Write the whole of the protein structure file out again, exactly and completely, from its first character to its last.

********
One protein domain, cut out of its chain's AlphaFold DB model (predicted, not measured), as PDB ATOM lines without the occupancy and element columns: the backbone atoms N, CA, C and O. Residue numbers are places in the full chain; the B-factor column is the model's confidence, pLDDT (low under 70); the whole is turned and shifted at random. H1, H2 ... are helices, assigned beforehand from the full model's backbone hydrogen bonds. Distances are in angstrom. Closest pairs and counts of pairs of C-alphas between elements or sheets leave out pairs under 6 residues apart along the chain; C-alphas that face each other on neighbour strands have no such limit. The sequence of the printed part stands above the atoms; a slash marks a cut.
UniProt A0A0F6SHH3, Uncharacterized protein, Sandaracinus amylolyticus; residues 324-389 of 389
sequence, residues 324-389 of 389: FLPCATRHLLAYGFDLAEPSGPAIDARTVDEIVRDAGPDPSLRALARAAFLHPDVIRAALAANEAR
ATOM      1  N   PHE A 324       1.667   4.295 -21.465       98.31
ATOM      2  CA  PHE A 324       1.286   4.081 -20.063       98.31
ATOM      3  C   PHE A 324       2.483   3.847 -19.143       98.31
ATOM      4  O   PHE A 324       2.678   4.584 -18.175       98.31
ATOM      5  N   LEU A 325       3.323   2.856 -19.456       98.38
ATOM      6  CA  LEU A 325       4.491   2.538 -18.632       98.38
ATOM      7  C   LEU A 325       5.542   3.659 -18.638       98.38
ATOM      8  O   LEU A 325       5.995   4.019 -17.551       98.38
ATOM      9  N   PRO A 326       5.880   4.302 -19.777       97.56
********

One protein domain, cut out of its chain's AlphaFold DB model (predicted, not measured), as PDB ATOM lines without the occupancy and element columns: the backbone atoms N, CA, C and O. Residue numbers are places in the full chain; the B-factor column is the model's confidence, pLDDT (low under 70); the whole is turned and shifted at random. H1, H2 ... are helices, assigned beforehand from the full model's backbone hydrogen bonds. Distances are in angstrom. Closest pairs and counts of pairs of C-alphas between elements or sheets leave out pairs under 6 residues apart along the chain; C-alphas that face each other on neighbour strands have no such limit. The sequence of the printed part stands above the atoms; a slash marks a cut.
UniProt A0A0F6SHH3, Uncharacterized protein, Sandaracinus amylolyticus; residues 324-389 of 389
sequence, residues 324-389 of 389: FLPCATRHLLAYGFDLAEPSGPAIDARTVDEIVRDAGPDPSLRALARAAFLHPDVIRAALAANEAR
ATOM      1  N   PHE A 324       1.667   4.295 -21.465       98.31
ATOM      2  CA  PHE A 324       1.286   4.081 -20.063       98.31
ATOM      3  C   PHE A 324       2.483   3.847 -19.143       98.31
ATOM      4  O   PHE A 324       2.678   4.584 -18.175       98.31
ATOM      5  N   LEU A 325       3.323   2.856 -19.456       98.38
ATOM      6  CA  LEU A 325       4.491   2.538 -18.632       98.38
ATOM      7  C   LEU A 325       5.542   3.659 -18.638       98.38
ATOM      8  O   LEU A 325       5.995   4.019 -17.551       98.38
ATOM      9  N   PRO A 326       5.880   4.302 -19.777       97.56